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Report numberRA-2016-002
TitleYielding behavior and traffic conflicts at cyclist crossing facilities on channelized right-turn lanes
SubtitleThe influence of the priority regulations
AuthorsWouter Van Haperen
Stijn Daniels
Tim De Ceunynck
Published byPolicy Research Centre for Traffic Safety 2012-2015
Number of pages34
Date05/09/2016
ISBN
Document languageDutch
Partner(s)Universiteit Hasselt
Work packageWP4: Development of road safety measures
Summary

Channelized right-turn lanes (CRTLs) are a means of improving traffic flow efficiency, enabling right-turning drivers to bypass traffic lights at signalised intersections (for right-hand drive countries). In many cases, crossing facilities for pedestrians and cyclists are placed on these right-turn lanes. Previous studies examining the safety performance of CRTLs indicate that they increase overall safety levels but hint that certain issues regarding vulnerable road users may still exist. This study investigated these safety issues through site-based observations of yielding behaviour and the effect of the priority rule on cyclists’ safety in two CRTL designs. Four locations in Belgium were selected: two where the priority rule favoured cyclists and two where motorists had priority.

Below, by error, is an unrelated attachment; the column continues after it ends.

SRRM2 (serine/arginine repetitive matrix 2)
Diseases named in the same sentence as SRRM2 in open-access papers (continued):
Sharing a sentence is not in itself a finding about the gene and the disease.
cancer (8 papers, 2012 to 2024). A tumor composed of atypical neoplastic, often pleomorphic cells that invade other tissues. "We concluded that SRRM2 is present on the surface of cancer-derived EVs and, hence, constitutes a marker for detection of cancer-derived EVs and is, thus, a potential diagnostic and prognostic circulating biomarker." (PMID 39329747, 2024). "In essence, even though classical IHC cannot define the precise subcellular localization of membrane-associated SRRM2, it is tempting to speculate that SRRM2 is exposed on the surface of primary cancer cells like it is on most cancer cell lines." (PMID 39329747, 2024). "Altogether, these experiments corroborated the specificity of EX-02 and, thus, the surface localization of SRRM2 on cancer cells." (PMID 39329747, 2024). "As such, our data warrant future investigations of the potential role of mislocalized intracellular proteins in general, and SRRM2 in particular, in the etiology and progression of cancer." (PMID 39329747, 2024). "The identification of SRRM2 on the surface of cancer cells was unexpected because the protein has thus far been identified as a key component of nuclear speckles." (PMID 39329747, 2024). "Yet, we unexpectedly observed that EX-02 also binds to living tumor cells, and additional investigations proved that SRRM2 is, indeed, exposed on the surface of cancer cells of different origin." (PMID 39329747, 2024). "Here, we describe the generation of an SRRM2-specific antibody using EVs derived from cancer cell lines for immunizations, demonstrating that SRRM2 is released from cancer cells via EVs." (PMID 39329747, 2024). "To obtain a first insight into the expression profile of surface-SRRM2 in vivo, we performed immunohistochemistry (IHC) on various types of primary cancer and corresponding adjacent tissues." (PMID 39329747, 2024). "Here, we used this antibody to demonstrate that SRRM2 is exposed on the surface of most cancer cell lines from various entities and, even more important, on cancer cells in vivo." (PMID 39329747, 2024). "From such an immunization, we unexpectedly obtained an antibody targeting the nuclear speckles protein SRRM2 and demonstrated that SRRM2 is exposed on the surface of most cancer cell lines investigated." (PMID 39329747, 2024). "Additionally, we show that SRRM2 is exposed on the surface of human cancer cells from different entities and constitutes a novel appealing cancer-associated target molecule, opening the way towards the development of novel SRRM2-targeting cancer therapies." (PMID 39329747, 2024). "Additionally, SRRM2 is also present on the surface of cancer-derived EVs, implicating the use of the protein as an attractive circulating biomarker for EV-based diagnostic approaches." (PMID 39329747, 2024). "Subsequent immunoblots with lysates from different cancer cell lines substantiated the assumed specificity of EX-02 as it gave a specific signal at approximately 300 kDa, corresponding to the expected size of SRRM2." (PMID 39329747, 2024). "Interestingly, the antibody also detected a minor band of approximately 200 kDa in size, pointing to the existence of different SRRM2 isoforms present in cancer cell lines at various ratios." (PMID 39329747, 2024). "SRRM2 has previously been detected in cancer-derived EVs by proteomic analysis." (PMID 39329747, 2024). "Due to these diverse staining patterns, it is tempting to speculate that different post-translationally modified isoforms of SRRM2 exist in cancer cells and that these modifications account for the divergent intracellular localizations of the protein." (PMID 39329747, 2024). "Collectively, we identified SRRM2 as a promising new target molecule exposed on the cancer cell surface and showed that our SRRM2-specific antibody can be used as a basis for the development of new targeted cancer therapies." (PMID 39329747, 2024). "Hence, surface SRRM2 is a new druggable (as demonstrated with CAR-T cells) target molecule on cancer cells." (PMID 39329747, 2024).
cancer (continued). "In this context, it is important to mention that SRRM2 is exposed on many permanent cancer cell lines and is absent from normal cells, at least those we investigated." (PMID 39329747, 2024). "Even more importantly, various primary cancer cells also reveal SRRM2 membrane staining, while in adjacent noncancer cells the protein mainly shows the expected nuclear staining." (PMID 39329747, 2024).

The four locations were videotaped unobtrusively over one week. With regard to yielding, four types of crossing behaviour were identified and defined. The video data shows that, independent of the priority rule, cyclists crossed the conflict zone first in most interactions using a defensive crossing style. A model was developed, which indicates that when a cyclist, rather than a moped rider (allowed at cycling infrastructure in Belgium), arrives from the left at the cyclist crossing, it will be more likely that the cyclist crosses first. Road users who slow down have a lower probability of crossing first. A safety evaluation was performed using two traffic conflict indicators (TTCmin and the TA value). High correlations between the two indicators were found (r2 > 0.83), but no conclusions about the safest priority rule for cyclists could be drawn. The results hinted, however, that locations with motorist priority and crossings from right to left (from the driver’s point of view) yielded the highest number of safety critical events.

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